I set off into the darkness, toward the sound of the creek. Though I hadn’t been here in a long time, there was a familiar feel to a trail in a redwood forest. My feet knew the surface below me, and I smiled to myself hearing the sound of my footsteps on the wooden footbridge as Godwood Creek, shallow but swift, moved below me.

I might have hesitated on a dark night, but tonight with the moon above nearly full it was bright enough to read an interpretive sign on the reflective metal: New Growth.

I had come to Prairie Creek Redwoods multiple times, but never in the spring. Even in the darkness, I could see small white flowers adjacent to the trail. At an opening, I watched for bats and saw a few.

New growth. I couldn’t recall so much water here before, audible from a good distance away at Elk Prairie adjacent to the visitor center.

I knew this was a well-groomed, flat trail without obstacles or anything to trip on, but I placed each foot carefully. Not because I was afraid I would stumble, but because each footstep connected me with this forest of ancient redwoods.

There is something ironic about writing about an inherently wordless experience. It was about natural silence. Eventually, I tore myself away from the darkness and the creek to head back to my campsite. But I laid myself down on the same soft earth, to the soothing sound of the smaller Prairie Creek before it flowed into the bigger one.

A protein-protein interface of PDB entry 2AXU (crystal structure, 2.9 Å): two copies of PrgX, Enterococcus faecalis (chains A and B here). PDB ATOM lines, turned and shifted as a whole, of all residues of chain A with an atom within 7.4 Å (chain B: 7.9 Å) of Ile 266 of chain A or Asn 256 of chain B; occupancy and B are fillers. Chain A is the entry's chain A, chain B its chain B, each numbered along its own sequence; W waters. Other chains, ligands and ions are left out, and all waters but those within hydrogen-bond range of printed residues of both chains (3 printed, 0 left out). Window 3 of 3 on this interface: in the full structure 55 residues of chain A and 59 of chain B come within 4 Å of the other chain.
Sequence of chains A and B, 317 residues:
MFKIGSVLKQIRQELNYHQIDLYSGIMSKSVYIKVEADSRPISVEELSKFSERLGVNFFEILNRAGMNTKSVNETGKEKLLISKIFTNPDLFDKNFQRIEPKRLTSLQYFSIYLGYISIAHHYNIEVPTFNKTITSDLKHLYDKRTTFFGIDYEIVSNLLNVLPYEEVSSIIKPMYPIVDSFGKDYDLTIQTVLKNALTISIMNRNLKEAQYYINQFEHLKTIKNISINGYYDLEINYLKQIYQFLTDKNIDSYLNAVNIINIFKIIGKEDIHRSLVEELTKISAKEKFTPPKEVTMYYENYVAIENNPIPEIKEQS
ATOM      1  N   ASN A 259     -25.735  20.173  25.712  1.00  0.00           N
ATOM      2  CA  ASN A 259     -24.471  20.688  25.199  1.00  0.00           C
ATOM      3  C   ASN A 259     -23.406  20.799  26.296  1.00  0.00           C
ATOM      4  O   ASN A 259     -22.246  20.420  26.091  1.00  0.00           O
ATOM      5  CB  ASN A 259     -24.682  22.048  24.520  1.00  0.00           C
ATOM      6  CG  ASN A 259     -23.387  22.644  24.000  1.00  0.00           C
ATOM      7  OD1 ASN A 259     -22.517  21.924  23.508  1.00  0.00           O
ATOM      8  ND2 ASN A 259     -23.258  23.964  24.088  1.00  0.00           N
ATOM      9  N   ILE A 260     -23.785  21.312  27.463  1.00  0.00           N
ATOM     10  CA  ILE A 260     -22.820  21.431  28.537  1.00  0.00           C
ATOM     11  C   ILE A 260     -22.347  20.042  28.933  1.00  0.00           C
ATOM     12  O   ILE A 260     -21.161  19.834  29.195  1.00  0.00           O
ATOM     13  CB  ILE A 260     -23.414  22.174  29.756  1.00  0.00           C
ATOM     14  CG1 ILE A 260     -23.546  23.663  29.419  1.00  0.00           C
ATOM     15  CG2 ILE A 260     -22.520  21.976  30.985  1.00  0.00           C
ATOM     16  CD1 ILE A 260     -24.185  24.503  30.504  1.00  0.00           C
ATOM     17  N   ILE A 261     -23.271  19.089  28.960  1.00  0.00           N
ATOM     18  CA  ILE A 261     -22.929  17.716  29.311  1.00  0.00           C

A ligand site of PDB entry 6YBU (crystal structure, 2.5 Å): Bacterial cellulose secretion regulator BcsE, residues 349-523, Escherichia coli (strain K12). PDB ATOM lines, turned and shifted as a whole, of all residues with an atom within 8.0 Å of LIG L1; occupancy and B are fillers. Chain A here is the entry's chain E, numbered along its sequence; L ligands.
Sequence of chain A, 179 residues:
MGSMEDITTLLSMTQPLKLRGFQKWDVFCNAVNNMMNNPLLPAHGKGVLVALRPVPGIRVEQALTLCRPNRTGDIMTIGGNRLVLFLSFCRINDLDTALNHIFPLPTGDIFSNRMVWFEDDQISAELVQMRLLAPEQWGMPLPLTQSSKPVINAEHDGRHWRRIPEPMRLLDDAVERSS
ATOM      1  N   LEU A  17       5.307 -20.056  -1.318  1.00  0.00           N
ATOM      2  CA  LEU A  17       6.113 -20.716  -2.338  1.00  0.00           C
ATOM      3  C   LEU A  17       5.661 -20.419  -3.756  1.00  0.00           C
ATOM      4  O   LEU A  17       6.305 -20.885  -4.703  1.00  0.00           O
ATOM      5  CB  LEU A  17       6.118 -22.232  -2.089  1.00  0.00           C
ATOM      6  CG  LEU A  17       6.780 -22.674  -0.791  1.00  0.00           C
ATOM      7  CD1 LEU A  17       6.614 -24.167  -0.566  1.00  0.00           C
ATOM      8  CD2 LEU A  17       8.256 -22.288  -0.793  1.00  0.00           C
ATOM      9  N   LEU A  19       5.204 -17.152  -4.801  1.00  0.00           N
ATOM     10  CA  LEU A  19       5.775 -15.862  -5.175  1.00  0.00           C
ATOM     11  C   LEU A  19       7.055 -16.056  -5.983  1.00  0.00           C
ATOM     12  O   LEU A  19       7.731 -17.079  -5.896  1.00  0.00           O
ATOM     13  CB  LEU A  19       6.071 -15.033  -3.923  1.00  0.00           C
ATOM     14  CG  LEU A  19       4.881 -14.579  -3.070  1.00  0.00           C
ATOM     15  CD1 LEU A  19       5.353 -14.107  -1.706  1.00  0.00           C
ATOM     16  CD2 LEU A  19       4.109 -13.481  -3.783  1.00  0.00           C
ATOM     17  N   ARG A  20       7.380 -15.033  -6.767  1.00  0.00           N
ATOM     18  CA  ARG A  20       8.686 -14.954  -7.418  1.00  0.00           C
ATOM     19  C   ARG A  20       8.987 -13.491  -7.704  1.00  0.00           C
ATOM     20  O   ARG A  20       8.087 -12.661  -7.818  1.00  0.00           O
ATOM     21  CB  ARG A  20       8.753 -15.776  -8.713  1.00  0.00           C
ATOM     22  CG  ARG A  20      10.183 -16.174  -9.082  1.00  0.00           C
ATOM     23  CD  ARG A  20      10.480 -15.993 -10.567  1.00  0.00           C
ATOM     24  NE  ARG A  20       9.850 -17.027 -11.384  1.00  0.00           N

More delights awaited me when I visited the trail in daylight. I had walked right past a large cluster of rhododendron blooms adjacent to the bridge, now just beyond where I could reach with my fingertips, and snapped the picture above. The new growth referenced in the sign was the vibrant green and delicate leaves of vine maple. The small white flower I’d seen was one of many, the blooms of redwood sorrel. This was the beginning of days meandering among the giants above me and tiny beauties below me.

____________

What a treat to visit in the spring after a near-record wet winter. I had never been there when so much was blooming.

Western azalea

 
Bleeding heart

Giant trillium

Hairy buttercup

Salal

Coast twinberry

I meandered through Prairie Creek Redwoods State Park and neighboring parks, Redwood National Park and Jedediah Smith State Park, collectively managed together to best protect them. Trail damage was extensive from the winter storms with some trails still closed. For the ones that were open, they still had a lot of downed trees and limbs to climb over, under, or through.

Since May was still a bit rainy before the tourist season, I had little human company. The Ten Taypo Trail in Prairie Creek in some places was a carpet of moss from little use.

I was fortunate to observe lots of wildlife. Previously I had seen Roosevelt elk in the fall breeding season, when the bulls have their enormous antlers and aggressively vie for the cows. This time of year, instead the males herded together and the cows stayed as a separate group with juveniles. The young bulls had their new antlers for the season covered in velvet, and many of the elk had a patchwork of hair as they were shedding their winter coats. I watched them from a safe distance.

However, just because I gave them space didn’t mean they did the same. One day, I pulled my car over on the shoulder of the road to watch a herd, and they calmly strolled by just a couple feet away. I took the following photo through the open window.

It was nesting season for birds. This barn swallow glared at me when I got too close to his nest under the eaves of the bathroom at the Trillium Falls trailhead.